Too many of these "respected journalists" are still in positions of power. Too many of the people who told the truth over the last several years are not. What's the point of a free press at all then?

Walking Softly, But No Big Stick

Via BooMan, progressives have had enough with Harry Reid, and want to make it clear that Republicans should not be allowed to filibuster Obamacare if the Dems have 60 votes in the Senate.
Now liberal activists say it is time to instill some party discipline so that Democrats can take full advantage of the power they have controlling 60 Senate seats. They have gone so far as to suggest that centrists should be threatened with lack of financial support from the Democratic Senatorial Campaign Committee (DSCC).

"There ought to be real pressure in terms of making it clear to people what is expected,” said Robert Borosage, co-director of Campaign for America’s Future. “They are not going to get support from DSCC if they’re not going to be loyal on basic procedural votes to give the president an up-or-down vote on his plan.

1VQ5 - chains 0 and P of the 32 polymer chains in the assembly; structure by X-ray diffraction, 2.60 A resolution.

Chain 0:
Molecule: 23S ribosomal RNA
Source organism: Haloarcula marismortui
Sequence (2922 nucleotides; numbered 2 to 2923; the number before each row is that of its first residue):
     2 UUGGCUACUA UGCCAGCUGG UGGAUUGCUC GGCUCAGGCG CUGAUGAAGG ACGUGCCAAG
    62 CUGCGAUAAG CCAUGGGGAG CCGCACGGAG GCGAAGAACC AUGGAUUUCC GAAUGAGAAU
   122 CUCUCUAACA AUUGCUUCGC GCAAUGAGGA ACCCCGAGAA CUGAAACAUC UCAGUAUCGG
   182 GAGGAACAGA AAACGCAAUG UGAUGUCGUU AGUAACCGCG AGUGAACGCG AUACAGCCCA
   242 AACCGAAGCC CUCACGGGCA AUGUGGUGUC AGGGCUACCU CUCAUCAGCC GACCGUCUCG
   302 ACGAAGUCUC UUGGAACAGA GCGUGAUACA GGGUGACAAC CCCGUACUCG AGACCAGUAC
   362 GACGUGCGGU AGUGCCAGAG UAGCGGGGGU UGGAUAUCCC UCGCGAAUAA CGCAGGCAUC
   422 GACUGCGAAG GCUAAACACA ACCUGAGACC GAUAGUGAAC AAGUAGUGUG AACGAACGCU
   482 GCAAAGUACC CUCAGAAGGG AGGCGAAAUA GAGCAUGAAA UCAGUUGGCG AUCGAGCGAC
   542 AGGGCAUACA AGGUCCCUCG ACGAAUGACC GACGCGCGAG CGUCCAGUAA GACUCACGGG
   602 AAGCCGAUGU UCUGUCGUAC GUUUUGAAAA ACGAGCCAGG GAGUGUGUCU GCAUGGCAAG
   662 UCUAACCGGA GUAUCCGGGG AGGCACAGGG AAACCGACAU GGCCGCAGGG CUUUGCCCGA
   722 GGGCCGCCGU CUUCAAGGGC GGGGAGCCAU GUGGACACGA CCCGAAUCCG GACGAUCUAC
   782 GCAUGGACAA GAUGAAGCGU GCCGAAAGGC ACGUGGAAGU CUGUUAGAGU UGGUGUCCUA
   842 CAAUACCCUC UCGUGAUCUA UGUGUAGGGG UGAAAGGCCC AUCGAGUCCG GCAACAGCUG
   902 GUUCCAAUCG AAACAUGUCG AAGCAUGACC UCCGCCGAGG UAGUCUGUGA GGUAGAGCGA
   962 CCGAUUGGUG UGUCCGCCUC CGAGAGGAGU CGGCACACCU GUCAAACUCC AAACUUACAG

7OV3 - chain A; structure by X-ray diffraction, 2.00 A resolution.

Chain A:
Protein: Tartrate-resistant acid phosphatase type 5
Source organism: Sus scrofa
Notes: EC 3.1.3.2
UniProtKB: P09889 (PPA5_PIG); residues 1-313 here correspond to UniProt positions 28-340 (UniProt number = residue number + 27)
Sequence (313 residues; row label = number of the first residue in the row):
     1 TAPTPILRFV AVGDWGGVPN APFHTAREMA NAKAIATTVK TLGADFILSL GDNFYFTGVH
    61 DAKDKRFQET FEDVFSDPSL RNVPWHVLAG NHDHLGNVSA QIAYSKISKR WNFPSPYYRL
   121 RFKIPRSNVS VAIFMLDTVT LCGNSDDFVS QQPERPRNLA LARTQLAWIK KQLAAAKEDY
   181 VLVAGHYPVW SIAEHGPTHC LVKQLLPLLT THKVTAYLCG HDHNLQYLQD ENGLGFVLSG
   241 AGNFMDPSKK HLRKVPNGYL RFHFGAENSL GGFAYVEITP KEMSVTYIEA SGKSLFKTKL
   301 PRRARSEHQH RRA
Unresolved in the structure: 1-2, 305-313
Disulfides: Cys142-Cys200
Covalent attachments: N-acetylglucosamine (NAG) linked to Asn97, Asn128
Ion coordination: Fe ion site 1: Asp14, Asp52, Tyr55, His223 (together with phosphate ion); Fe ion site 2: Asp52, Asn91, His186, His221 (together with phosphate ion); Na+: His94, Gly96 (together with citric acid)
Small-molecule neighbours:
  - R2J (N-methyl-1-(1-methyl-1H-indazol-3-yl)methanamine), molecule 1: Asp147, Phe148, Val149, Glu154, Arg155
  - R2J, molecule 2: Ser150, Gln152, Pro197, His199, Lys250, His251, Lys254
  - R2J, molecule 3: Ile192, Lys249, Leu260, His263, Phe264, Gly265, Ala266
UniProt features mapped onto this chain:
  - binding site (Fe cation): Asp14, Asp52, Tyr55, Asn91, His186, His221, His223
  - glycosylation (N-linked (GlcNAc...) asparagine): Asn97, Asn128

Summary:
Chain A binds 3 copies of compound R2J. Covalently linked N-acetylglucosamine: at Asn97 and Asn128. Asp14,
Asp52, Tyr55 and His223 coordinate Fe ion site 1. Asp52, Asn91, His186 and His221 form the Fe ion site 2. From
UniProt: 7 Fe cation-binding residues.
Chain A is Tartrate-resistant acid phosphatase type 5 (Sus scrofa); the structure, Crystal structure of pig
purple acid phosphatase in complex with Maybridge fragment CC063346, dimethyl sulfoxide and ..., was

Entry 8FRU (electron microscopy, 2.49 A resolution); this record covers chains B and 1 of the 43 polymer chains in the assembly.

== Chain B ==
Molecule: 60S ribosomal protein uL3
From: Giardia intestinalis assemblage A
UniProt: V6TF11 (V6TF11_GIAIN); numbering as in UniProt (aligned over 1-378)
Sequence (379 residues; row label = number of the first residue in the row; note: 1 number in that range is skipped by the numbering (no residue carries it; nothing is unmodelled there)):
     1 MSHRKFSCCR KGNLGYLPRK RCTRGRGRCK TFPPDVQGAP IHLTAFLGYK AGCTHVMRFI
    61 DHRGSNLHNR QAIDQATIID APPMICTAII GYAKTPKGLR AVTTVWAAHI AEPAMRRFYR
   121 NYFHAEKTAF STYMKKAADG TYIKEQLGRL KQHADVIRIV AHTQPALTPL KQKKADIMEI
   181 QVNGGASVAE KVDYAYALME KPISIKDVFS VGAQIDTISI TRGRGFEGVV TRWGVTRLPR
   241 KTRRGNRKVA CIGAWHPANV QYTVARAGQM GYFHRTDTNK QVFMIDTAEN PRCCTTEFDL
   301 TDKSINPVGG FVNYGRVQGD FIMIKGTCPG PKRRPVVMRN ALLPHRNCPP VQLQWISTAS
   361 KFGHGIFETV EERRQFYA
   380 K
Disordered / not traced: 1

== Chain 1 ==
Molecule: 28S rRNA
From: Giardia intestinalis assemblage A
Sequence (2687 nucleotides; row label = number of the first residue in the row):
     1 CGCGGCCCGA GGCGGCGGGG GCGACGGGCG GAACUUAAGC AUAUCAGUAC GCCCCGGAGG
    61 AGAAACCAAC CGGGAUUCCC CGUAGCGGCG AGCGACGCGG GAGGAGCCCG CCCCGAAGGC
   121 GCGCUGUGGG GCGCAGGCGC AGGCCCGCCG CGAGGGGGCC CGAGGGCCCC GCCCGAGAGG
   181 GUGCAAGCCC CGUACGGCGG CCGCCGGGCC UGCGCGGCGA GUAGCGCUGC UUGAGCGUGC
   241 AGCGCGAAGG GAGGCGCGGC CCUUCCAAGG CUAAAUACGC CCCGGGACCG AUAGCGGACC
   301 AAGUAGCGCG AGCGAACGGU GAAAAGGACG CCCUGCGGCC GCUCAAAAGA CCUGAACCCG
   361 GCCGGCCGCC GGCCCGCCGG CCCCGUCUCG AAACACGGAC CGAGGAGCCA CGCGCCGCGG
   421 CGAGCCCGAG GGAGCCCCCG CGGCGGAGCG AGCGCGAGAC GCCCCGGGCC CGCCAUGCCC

“Inside and outside the Senate, real pressure needs to be put on folks to let them know that supporting the Republican minority’s right to block something is a lot different from opposing the program [on a final vote]," Borosage added, noting that it is Reid’s job to put this pressure on party renegades.

Liberal activists say centrists should be allowed to vote their conscience on final passage. Cloture votes, first to call up contentious legislation and then to end debate, require 60 votes; final passage only requires a simple majority.